The director of an administrative unit wants to improve the processes in his organization and explains his list of questions to me at our first meeting. In the course of the conversation it becomes apparent that several experts have already made numerous recommendations, but that these recommendations have not been or could not be put into practice. We agree that I will have a few conversations within the organisation before I submit a detailed proposal for action.
In the discussions that were held, it was clearly expressed that the organization had become “tired”. One external consulting firm after the other had already passed by, countless unnecessary meetings and workshops had taken place, kilos of reports had been written…
The client realises that a different approach is needed. The existing list of questions is reduced to the essential questions and we agree that my expert report will only contain recommendations which can subsequently be implemented. After a second round of talks, I send the short report to all those concerned for comments. The action plan fixed in this way is released by the client without further adjustments.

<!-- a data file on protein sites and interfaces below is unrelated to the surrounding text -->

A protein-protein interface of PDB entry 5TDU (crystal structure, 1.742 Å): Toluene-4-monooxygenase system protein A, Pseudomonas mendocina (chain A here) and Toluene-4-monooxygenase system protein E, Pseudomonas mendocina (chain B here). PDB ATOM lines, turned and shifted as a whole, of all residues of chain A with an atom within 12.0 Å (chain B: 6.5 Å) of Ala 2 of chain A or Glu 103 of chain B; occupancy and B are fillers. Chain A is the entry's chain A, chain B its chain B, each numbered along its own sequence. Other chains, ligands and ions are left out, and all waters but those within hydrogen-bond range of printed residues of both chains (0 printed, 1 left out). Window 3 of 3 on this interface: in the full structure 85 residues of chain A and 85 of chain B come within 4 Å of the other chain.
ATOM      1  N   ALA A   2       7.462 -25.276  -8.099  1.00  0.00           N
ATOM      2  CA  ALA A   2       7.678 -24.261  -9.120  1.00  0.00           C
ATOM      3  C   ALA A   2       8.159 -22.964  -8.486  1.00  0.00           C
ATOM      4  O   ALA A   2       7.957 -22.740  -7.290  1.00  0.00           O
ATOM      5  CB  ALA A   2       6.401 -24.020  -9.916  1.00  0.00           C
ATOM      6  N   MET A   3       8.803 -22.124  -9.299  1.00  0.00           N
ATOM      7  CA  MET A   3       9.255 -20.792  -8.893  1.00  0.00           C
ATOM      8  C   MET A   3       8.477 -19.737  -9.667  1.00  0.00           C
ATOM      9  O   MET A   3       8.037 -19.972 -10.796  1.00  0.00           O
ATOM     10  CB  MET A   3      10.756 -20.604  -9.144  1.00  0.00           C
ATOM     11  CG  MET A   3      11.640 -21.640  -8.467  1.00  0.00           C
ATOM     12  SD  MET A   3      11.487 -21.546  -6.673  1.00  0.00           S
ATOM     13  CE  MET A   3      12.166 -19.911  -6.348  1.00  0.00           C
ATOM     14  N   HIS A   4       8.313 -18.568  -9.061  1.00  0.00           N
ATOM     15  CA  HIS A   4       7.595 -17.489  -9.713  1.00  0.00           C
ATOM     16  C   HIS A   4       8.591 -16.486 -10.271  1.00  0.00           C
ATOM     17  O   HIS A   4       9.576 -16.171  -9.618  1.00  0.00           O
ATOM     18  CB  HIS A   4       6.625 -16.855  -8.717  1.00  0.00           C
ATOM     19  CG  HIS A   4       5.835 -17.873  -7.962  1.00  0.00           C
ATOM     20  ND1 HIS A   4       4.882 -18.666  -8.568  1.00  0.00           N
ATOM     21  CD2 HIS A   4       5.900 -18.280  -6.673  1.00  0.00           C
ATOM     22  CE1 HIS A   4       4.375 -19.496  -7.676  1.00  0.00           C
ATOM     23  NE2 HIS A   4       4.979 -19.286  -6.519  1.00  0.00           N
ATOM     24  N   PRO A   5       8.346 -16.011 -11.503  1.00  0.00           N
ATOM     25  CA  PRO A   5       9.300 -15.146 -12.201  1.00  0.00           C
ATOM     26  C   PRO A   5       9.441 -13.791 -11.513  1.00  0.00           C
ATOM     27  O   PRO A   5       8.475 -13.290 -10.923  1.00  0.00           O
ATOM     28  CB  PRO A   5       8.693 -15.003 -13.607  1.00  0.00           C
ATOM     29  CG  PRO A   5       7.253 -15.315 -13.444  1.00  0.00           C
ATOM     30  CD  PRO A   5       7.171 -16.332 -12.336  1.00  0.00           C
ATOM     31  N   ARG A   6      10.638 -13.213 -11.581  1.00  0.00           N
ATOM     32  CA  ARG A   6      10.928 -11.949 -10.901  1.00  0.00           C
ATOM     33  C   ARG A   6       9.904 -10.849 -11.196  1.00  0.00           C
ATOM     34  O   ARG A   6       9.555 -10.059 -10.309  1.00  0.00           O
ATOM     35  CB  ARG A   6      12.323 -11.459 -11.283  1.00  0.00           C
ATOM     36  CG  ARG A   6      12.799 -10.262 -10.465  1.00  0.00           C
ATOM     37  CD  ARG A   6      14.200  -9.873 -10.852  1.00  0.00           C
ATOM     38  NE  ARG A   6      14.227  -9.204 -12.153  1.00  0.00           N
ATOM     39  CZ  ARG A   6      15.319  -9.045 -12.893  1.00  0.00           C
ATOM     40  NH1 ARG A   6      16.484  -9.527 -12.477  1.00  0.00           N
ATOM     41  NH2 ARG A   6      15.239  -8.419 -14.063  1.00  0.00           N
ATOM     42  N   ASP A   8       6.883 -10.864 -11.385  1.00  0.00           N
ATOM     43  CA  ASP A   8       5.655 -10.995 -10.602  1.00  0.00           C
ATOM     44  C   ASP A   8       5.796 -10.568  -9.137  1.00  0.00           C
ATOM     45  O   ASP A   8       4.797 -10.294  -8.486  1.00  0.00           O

Results and insights
After around three months, all of the recommendations were implemented with almost no problems.
Why was the chosen approach successful? It would not have been possible if I had not been actively supported – despite regular internal resistance – by the staff of the departments concerned; because external expertise can only have a positive effect at all if it recognises the expertise that is always available internally, supplements it but in no way – and here lies the core – negates it in a know-it-all manner.